Being an infantryman’s son, I learned a lot of stoicism. I learned a work ethic. I learned a lot of sense of endurance. I learned that if you’re in the infantry, you have the notion that you’ll end up somewhere where nobody knows where you are and nobody remembers why they sent you there, you’re out of ammunition, and it’s about to be a bad morning. And that’s what you sign up for.

I remember I was with General Burba when we were mobilizing and training the 48th Brigade. We were down in Fort Stewart. I was a Congressman. Part of the Brigade came from my district. It was a National Guard unit. We ran across a bunch of guys who had been marching all day. They were in the rain and it was fairly chilly. They were supposed to meet the wagon that had the food and hot drinks. And the wagon wasn’t there. And it hadn’t been there for three hours. They were standing there in the rain and I felt like that was the Army. I understood it. The reason you try to have overwhelming power is that things get messed up all of the time. Now, with modern GPS and equipment, it’s better. But things still get messed up. Look at the complexity of responding to help Haiti after the earthquake. It looks really simple until you try to do it.

I came out of that kind of background. Fort Riley was particularly important in that regard. Our neighbor was part of the aggressor squadron. Those were the guys whose job it was to pretend to be the enemy and to keep the American troops training at a very high tempo. This was in the 1950s, so these were the guys who had fought in World War II and Korea. So they had been in really big wars and really tough situations. They wanted to prepare other troops for that kind of tension and stress. And they would let me go out with them on certain occasions to see what they did and how they did it. At one point, there was a film group called The Big Picture that was an Army TV show. They were there to film camouflage and other things. And they said “Why don’t you come out and spend the day with us?” For a little kid, this was fabulous. I got to wander around and watch the cameraman and watch the director. I got to learn about camouflage. So the result is that nothing has surprised me in the political world. Mao Tse Tung once said that “War is politics with blood. Politics is war without blood.” I think that being an infantryman’s son is a pretty good background for what I’ve done in the rest of my life.

What motto do you live by that relates to or might inspire other military kids?

West Point—Duty, honor, country. I think that’s a very important concept. And listening to the words of the Pledge of Allegiance and the Star-Spangled Banner, and remembering the phrase “land of the free and home of the brave” is really important to remember, and for kids to realize that their parents are doing something very different than almost anybody else. My father was literally prepared to give his life for 27 years, and thought that it was essential that somebody be prepared to do that. So I would say first of all, that young people be instilled with a sense of pride for what their parents are doing. That they should look around and appreciate the level of dedication, discipline, and sacrifice they see in their community. And, to some extent, carry that pride with them out into the civilian world. And, recognize that it would be nice in some ways if America was a little more like the pride, discipline, and commitment we get out of people that volunteer for the military.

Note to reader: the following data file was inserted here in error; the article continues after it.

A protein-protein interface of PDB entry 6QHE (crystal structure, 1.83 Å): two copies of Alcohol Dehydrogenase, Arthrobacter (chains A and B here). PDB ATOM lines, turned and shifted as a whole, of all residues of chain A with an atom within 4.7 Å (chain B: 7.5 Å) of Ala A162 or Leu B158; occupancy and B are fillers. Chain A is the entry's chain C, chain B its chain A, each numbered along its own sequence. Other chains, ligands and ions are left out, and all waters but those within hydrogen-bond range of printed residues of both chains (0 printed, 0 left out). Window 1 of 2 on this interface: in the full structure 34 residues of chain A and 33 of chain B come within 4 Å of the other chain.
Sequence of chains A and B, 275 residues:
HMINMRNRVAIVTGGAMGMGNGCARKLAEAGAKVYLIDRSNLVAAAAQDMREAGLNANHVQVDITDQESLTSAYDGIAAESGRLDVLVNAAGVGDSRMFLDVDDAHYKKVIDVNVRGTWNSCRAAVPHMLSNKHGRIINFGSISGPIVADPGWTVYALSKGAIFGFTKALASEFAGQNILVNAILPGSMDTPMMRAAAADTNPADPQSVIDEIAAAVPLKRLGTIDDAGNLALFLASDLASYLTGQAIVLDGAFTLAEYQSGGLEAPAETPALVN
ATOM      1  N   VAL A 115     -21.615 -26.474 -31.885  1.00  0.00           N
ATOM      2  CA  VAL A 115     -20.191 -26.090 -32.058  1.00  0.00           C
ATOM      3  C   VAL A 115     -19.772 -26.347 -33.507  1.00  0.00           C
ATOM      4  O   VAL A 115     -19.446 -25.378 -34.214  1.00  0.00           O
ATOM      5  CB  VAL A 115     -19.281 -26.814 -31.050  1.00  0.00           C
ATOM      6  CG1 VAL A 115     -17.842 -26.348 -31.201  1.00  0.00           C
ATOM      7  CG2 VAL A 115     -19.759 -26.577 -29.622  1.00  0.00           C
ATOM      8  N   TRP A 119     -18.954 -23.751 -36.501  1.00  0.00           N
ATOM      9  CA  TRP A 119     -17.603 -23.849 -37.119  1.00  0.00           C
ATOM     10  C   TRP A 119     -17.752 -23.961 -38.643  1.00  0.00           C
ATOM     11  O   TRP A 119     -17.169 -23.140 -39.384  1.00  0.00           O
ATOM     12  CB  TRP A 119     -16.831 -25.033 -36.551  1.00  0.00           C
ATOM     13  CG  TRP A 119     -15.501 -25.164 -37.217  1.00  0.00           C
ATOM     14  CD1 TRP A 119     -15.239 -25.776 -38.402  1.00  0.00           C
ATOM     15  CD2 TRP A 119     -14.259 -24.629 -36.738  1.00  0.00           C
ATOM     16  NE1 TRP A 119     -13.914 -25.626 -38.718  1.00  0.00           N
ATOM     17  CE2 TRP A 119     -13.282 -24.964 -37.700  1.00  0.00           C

Read more of the interview with Newt Gingrich in Military Kids Speak - available at and

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Julie Rahm

Mindset means everything. And no one knows this better than Julie Rahm, aka America's Mindset Mechanic. A former naval physicist, Julie applies physics to the energy of human thought and the results thoughts create. As a military daughter, spouse and mother-in-law she has experienced the challenges of deployment separations, frequent moves and telecommuting careers while remaining happy and achieving her dreams. With her passion and people-loving style, Julie has provided the metaphorical tools for thousands of people to bridge the gap between their thoughts and their lives. Julie Rahm, M.S., is a certified Frame of Mind Coach who has appeared on numerous television and radio broadcasts, including The Phil Knight Show and ABC affiliates. She hosts The Mindset Mechanic LIVE on Saturdays and Sundays on FM107.1 WTKF and AM1240 WJNC in Eastern NC. Her weekly column The Mindset Mechanic appears in The Pamlico News. She has been quoted in numerous newspapers, and on the web at and Julie is an inspirational keynote speaker conveying life lessons through a blend of intuitive success strategies, enlightened wisdom, humor and fun. She is the Champion of Military Kids around the World. Julie's latest book is Volume I of Military Kids Speak.